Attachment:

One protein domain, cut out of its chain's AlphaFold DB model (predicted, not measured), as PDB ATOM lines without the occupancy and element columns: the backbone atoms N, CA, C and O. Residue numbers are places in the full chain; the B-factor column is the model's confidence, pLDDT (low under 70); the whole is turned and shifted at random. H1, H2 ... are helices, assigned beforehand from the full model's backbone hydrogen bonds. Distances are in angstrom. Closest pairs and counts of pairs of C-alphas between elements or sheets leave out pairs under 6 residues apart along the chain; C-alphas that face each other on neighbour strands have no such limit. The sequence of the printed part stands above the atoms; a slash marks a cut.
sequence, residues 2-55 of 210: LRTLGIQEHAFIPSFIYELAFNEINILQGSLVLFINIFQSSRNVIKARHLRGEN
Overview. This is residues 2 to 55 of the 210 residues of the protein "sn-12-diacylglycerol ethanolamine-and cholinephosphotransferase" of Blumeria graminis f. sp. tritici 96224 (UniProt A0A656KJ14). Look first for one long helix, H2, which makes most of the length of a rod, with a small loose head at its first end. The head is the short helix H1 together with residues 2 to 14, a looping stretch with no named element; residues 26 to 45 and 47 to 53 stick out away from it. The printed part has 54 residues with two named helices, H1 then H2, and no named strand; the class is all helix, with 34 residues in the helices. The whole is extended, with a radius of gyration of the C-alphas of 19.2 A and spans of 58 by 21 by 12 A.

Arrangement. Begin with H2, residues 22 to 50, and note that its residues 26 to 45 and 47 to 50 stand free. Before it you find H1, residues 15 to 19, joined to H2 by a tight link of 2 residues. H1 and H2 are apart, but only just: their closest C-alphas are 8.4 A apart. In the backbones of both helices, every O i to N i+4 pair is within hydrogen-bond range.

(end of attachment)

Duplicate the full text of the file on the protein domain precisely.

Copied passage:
One protein domain, cut out of its chain's AlphaFold DB model (predicted, not measured), as PDB ATOM lines without the occupancy and element columns: the backbone atoms N, CA, C and O. Residue numbers are places in the full chain; the B-factor column is the model's confidence, pLDDT (low under 70); the whole is turned and shifted at random. H1, H2 ... are helices, assigned beforehand from the full model's backbone hydrogen bonds. Distances are in angstrom. Closest pairs and counts of pairs of C-alphas between elements or sheets leave out pairs under 6 residues apart along the chain; C-alphas that face each other on neighbour strands have no such limit. The sequence of the printed part stands above the atoms; a slash marks a cut.
sequence, residues 2-55 of 210: LRTLGIQEHAFIPSFIYELAFNEINILQGSLVLFINIFQSSRNVIKARHLRGEN
Overview. This is residues 2 to 55 of the 210 residues of the protein "sn-12-diacylglycerol ethanolamine-and cholinephosphotransferase" of Blumeria graminis f. sp. tritici 96224 (UniProt A0A656KJ14). Look first for one long helix, H2, which makes most of the length of a rod, with a small loose head at its first end. The head is the short helix H1 together with residues 2 to 14, a looping stretch with no named element; residues 26 to 45 and 47 to 53 stick out away from it. The printed part has 54 residues with two named helices, H1 then H2, and no named strand; the class is all helix, with 34 residues in the helices. The whole is extended, with a radius of gyration of the C-alphas of 19.2 A and spans of 58 by 21 by 12 A.

Arrangement. Begin with H2, residues 22 to 50, and note that its residues 26 to 45 and 47 to 50 stand free. Before it you find H1, residues 15 to 19, joined to H2 by a tight link of 2 residues. H1 and H2 are apart, but only just: their closest C-alphas are 8.4 A apart. In the backbones of both helices, every O i to N i+4 pair is within hydrogen-bond range.